African Swine Fever: Panic as first case of HIGHLY infectious disease recorded in Germany

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Agriculture minister Julia Kloeckner said the case concerned a wild boar found near the German-Polish border in the eastern state of Brandenburg last night. She said tests carried out by researchers from the Friedrich Loeffler Institute overnight had confirmed the disease. The minister said the disease is not dangerous to humans but fatal to pigs.

The point now is to prevent further spread and transmission to domestic pig populations at all costs

Karlheinz Busen

In the event of an outbreak among domestic pigs, all animals on affected farms would have to be killed.

In addition, restricted areas are to be set up within a radius of at least 1.8 miles around the farm and observation areas within a radius of at least six miles.

Some countries impose import bans from regions where it has been discovered, even in non-farm wild boars.

There have been fears in Germany that its major exports of pork to China and other Asian regions could be threatened if the disease arrives in the country.

Asian countries including giant buyer China regularly impose import bans on pork from regions where ASF has been discovered, causing painful loss of business.

Ms Kloeckner said the German government has been in contact overnight with China, a major importer of German pigmeat.

She said the two countries had never signed a formal agreement about the disease “so therefore we are in permanent dialogue”.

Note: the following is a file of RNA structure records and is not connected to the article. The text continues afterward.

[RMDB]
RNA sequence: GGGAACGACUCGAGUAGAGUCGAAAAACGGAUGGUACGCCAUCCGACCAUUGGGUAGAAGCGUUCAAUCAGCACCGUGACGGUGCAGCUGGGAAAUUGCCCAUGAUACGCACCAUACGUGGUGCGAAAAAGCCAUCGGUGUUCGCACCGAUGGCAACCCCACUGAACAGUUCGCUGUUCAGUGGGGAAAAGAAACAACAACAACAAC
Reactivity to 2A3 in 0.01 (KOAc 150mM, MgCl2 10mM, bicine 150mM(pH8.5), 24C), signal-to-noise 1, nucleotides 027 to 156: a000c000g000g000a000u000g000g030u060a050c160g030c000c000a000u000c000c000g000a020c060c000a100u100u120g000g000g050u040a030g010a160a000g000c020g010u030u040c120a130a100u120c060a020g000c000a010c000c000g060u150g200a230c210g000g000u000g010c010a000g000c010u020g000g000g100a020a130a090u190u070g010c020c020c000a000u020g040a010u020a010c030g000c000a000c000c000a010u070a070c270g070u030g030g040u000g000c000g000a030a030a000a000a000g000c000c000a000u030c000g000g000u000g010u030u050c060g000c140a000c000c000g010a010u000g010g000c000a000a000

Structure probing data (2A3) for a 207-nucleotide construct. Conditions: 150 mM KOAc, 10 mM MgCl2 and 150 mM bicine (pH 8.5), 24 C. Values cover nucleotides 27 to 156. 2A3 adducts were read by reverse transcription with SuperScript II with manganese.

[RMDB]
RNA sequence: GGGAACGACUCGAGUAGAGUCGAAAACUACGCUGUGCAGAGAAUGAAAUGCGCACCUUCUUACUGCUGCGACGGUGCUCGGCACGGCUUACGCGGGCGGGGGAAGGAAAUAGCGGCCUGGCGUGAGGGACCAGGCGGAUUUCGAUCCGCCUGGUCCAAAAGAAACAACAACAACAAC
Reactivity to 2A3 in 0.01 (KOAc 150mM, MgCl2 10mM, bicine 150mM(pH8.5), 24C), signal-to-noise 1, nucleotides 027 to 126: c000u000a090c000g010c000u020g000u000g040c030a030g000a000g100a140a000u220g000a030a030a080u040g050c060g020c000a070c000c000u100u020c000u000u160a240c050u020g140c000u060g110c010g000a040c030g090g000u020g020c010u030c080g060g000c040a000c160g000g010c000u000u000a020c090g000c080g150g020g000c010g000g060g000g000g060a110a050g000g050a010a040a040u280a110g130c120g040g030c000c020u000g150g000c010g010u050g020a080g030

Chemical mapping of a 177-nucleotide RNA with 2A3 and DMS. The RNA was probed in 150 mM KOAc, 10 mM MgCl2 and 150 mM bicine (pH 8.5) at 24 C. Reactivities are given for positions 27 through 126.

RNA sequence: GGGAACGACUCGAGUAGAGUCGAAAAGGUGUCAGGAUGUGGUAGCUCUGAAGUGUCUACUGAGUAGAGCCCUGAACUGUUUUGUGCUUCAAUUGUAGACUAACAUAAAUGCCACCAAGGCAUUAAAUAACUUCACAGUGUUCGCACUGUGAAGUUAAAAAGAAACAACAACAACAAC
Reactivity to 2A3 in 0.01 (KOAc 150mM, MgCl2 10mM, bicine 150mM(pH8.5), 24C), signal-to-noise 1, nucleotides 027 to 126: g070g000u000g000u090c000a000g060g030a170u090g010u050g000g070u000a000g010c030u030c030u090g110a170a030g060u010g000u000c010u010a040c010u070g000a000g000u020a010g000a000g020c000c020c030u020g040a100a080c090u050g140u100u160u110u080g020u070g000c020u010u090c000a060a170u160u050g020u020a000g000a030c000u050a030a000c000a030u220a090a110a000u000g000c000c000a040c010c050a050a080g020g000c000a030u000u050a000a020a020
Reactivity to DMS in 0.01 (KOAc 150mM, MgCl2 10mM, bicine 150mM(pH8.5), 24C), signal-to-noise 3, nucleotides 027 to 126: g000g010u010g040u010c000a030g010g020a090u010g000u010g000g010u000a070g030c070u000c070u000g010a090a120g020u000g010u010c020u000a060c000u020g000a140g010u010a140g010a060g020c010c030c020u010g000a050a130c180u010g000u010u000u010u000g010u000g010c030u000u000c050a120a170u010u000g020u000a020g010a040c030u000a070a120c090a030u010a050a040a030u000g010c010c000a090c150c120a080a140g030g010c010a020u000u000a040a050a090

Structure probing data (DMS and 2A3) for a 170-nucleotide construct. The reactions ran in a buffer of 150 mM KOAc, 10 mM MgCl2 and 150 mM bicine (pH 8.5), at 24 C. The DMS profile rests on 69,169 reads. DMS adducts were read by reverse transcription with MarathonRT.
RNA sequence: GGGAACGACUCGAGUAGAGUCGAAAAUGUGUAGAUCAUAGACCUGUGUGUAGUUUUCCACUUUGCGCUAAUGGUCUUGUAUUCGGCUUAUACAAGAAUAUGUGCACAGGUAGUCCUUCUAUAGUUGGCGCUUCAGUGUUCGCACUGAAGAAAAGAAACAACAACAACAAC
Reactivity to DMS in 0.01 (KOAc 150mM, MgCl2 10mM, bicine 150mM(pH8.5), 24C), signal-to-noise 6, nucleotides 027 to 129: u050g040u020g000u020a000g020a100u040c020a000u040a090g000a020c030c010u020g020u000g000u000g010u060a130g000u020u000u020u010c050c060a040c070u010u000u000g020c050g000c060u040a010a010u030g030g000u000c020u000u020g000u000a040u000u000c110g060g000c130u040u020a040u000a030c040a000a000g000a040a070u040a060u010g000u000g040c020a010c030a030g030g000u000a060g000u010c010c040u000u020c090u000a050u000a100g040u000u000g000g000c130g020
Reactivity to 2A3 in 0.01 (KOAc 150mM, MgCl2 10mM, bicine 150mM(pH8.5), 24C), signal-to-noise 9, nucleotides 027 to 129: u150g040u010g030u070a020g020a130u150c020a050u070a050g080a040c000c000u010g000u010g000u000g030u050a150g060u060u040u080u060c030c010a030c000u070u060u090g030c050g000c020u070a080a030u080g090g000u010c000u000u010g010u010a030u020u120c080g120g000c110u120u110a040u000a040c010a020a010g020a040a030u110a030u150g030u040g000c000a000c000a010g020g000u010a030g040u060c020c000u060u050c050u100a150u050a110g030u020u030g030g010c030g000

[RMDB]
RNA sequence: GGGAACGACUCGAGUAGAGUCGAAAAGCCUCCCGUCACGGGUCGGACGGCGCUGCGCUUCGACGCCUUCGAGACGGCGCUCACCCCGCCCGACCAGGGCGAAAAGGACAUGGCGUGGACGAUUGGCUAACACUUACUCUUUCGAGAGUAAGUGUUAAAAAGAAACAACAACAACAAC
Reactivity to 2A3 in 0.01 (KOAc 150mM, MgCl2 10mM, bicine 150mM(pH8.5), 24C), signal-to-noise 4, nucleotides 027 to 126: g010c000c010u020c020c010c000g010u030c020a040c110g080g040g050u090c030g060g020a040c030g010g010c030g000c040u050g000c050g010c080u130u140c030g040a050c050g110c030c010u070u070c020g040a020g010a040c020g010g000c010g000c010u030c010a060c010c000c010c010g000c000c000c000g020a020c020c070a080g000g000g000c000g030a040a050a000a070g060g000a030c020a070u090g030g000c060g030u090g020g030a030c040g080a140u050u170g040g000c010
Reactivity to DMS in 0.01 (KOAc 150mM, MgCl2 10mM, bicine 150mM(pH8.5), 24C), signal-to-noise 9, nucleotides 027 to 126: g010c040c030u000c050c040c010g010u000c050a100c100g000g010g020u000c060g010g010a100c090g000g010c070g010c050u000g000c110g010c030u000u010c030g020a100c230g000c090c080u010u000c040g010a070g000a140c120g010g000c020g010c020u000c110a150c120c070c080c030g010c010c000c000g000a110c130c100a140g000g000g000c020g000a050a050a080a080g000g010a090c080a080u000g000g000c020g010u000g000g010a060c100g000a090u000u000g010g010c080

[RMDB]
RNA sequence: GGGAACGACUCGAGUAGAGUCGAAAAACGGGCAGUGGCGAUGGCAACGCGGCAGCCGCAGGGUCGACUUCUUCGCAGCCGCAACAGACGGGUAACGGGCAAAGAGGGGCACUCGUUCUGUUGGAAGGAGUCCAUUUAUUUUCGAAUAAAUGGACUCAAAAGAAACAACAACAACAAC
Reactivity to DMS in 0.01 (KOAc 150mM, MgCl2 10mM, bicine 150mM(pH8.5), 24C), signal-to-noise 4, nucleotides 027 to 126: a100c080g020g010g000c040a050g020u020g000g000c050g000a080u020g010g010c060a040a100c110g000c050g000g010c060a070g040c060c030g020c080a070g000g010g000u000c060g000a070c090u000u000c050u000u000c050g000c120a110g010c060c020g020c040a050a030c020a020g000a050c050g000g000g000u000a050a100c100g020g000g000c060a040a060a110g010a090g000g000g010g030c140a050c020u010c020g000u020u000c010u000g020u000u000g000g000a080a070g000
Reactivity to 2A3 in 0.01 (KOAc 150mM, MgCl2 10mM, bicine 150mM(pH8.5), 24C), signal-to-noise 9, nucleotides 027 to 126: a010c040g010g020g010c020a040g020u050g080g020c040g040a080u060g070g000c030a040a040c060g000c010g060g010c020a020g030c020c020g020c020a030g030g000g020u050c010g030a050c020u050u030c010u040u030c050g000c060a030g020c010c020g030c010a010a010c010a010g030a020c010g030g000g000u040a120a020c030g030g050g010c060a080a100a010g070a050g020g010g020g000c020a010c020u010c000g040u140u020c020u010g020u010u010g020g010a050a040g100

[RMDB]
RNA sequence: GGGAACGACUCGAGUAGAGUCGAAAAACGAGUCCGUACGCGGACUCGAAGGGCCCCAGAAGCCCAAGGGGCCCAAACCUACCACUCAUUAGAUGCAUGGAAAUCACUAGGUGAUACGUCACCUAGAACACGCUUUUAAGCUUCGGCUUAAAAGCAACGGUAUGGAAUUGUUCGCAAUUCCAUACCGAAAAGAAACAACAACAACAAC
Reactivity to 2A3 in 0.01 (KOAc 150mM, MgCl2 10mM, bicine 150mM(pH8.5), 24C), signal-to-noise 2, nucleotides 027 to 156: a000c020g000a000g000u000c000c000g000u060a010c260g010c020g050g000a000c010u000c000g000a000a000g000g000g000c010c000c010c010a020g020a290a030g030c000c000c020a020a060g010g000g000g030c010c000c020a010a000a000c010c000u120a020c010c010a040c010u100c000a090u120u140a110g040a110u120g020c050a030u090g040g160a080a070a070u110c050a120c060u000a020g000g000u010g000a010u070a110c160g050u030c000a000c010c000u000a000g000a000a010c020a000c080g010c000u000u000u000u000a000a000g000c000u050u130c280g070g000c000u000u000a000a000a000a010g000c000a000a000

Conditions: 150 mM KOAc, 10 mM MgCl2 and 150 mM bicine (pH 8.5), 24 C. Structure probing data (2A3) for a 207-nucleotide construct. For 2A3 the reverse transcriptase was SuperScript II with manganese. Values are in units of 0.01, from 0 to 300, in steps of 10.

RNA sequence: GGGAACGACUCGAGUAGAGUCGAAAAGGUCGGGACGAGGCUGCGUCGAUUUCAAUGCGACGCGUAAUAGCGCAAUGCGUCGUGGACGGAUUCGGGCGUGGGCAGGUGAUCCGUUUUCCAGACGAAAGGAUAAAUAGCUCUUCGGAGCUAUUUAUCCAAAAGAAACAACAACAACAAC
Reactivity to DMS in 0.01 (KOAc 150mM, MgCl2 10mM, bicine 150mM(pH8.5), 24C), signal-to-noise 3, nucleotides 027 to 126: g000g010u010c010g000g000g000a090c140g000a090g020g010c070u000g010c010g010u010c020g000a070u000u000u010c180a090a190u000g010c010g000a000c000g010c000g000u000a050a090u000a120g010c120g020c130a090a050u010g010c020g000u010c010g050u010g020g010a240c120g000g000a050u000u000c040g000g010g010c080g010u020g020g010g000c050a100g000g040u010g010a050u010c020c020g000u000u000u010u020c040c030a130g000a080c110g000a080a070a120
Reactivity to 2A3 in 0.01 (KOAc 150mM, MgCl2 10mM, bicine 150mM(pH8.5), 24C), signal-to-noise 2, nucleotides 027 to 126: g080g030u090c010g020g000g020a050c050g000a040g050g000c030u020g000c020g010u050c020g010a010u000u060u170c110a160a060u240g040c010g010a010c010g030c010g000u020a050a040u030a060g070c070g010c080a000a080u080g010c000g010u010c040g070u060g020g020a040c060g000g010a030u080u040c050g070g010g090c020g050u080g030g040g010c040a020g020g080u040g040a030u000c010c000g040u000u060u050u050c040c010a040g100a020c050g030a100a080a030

The minister said Germany was stressing “the principle of regionality” in the case and expected German pigmeat trade with other European countries to continue.

Regionality means foreign buyers only impose meat import restrictions only on a region of a supply country which has been hit by a serious animal disease.

Germany exported some 158,000 tonnes of pork worth £385 million between January and April 2020, double the amount from the same time in 2019.

Germany had feared a spread of the disease after cases were confirmed in wild boars in west Poland in past months with one Polish case found only about six miles from the German border.

Cases have also been recently confirmed in about 10 other European countries in wild boars which are suspected to be spreading the disease.

Ms Kloeckner said there was “no reason to panic” and that German authorities were intensively assessing what measures now need to be taken to combat the disease, especially to protect pigs on farms.

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Government spokesman Karlheinz Busen said: “The point now is to prevent further spread and transmission to domestic pig populations at all costs.”

The Brandenburg state crisis centre and municipal crisis centres are involved in the preparation of protective measures.

A spokesman said there have been several large-scale exercises in dealing with animal diseases over the past few years.

(Additional reporting by Monika Pallenberg)

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